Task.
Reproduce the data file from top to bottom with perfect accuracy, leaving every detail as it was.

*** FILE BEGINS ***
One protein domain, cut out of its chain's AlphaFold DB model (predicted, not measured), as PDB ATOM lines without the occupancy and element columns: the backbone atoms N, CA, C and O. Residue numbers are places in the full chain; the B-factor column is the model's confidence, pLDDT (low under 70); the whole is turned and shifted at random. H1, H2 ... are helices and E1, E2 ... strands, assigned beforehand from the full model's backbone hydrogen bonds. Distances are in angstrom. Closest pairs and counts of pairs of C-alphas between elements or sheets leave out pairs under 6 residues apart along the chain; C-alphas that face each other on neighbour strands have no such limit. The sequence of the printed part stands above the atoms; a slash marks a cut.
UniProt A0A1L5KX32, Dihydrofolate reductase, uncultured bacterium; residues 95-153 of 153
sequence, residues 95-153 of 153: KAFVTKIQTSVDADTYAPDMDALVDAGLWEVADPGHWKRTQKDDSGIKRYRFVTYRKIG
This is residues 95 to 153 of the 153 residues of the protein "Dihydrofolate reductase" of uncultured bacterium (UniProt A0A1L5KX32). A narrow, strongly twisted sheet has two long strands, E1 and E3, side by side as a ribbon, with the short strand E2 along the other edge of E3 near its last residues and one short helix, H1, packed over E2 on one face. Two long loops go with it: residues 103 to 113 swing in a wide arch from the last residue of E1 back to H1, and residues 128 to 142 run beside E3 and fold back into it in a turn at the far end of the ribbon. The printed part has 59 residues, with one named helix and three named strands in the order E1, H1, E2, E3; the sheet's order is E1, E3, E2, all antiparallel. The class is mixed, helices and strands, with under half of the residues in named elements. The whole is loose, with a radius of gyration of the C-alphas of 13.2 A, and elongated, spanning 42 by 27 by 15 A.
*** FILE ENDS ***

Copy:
One protein domain, cut out of its chain's AlphaFold DB model (predicted, not measured), as PDB ATOM lines without the occupancy and element columns: the backbone atoms N, CA, C and O. Residue numbers are places in the full chain; the B-factor column is the model's confidence, pLDDT (low under 70); the whole is turned and shifted at random. H1, H2 ... are helices and E1, E2 ... strands, assigned beforehand from the full model's backbone hydrogen bonds. Distances are in angstrom. Closest pairs and counts of pairs of C-alphas between elements or sheets leave out pairs under 6 residues apart along the chain; C-alphas that face each other on neighbour strands have no such limit. The sequence of the printed part stands above the atoms; a slash marks a cut.
UniProt A0A1L5KX32, Dihydrofolate reductase, uncultured bacterium; residues 95-153 of 153
sequence, residues 95-153 of 153: KAFVTKIQTSVDADTYAPDMDALVDAGLWEVADPGHWKRTQKDDSGIKRYRFVTYRKIG
This is residues 95 to 153 of the 153 residues of the protein "Dihydrofolate reductase" of uncultured bacterium (UniProt A0A1L5KX32). A narrow, strongly twisted sheet has two long strands, E1 and E3, side by side as a ribbon, with the short strand E2 along the other edge of E3 near its last residues and one short helix, H1, packed over E2 on one face. Two long loops go with it: residues 103 to 113 swing in a wide arch from the last residue of E1 back to H1, and residues 128 to 142 run beside E3 and fold back into it in a turn at the far end of the ribbon. The printed part has 59 residues, with one named helix and three named strands in the order E1, H1, E2, E3; the sheet's order is E1, E3, E2, all antiparallel. The class is mixed, helices and strands, with under half of the residues in named elements. The whole is loose, with a radius of gyration of the C-alphas of 13.2 A, and elongated, spanning 42 by 27 by 15 A.